St Francis Bay freelance journalist Beth Cooper-Howell takes a look at the other side of life in Woman on Top, her weekly lifestyle column for The Herald.
“Modern dating makes me want to punch myself in the throat.” The blog title was hard to ignore, given that the writer is only 22.
I felt my age, as I couldn’t fathom what she was talking about.
Dating, down the ages, has always been a raw experiment of hits and misses. Have things degenerated so much for singletons since I left the scene over a decade ago? Yes, says Melissa Moeller.
“As a 22-year-old single woman, I’m pretty much living in the thickest part of the modern hook-up culture – perfecting the art of getting the right guy to buy you a drink at a bar, crafting the perfect response to a text to make you seem just interested enough, taking the proper five seconds to adequately judge a person and determine whether or not to swipe left or right on Tinder (an online dating site).
“That’s the world I live in now and I have to confess: I hate it with every fibre of my being.”
If it were only Melissa opining about her attitude towards love and relationships in the 21st-century, I’d have sympathised and moved on. But her blog has popped up on the social media newsfeed of over a dozen of my friends and associates – all of them aged 25 and under.
The dating rules have changed
Clearly, Melissa has touched a sore point. The dating rules have changed – and more traumatically than we, the people who grew up doing it differently, realise.
Everything is more complicated these days, she explains. The mental, sociological and emotional driving forces behind seeking out a mate are so unutterably altered that, if you don’t understand the rules, you’ll not only stay single, but look like an idiot.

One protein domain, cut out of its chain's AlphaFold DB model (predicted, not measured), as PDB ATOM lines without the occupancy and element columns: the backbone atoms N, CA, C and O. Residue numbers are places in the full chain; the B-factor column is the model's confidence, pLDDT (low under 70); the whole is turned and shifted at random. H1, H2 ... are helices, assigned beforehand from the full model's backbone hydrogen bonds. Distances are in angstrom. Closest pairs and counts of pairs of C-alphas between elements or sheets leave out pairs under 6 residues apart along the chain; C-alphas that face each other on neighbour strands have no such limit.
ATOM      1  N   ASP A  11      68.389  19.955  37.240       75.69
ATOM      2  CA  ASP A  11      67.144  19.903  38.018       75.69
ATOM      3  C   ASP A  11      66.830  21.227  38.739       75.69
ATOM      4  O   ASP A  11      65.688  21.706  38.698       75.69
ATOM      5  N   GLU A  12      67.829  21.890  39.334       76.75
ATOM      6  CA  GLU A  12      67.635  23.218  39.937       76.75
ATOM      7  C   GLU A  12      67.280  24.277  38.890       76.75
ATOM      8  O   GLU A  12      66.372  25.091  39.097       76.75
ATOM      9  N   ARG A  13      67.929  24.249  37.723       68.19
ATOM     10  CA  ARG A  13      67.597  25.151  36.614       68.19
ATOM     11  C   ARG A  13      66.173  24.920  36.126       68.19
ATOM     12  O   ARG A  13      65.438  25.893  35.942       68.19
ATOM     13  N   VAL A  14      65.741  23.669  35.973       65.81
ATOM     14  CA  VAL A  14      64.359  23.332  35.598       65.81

“Nobody asks you out on a date; they just ask you to hang out – so after you do, you can spend the next three days that you’re supposed to be ignoring them wondering exactly what it meant … I have a simple solution for those of you who struggle with these haunting questions: ask the other person. Oh wait, you can’t.”
Melissa explains that the world we live in today is one in which people are “afraid to feel anything genuine”, or are afraid to show it. Nobody talks face-to-face about their feelings, or motives; instead, they send passive-aggressive text messages.
Everything, she says, is done through texting. People don’t call each other to have a chat or make plans – that’s considered “weird”. Essentially, everything is “calculated to appear thoughtless” – and it is one of the most “exhausting games I’ve ever had to play.”
I’ve dated men who just weren’t that interested, but who played the game initially to get me hooked. I’ve also had rip-roaring arguments with boyfriends via text message. But I’ve never browsed a dating scene where, Melissa argues, apathy is more effective at getting someone’s attention, rather than genuine feelings – or where men and women learn, via the internet and Hollywood movies, how to manipulate each other with stock phrases, one-liners and false personas.
My twenty-something friends tell me that Melissa is right. They’re not finding it easy to connect with someone on the most traditional, basic and biologically sound level: two people having a chat, swapping numbers and mutually agreeing to see each other again.
Love has become a throw-away culture, they tell me. Singletons want what we want – the romance of a potentially permanent relationship; the promise of a possible match made in heaven – but nobody seems to know how to do it anymore.
I don’t know how to help them. And that makes me sad.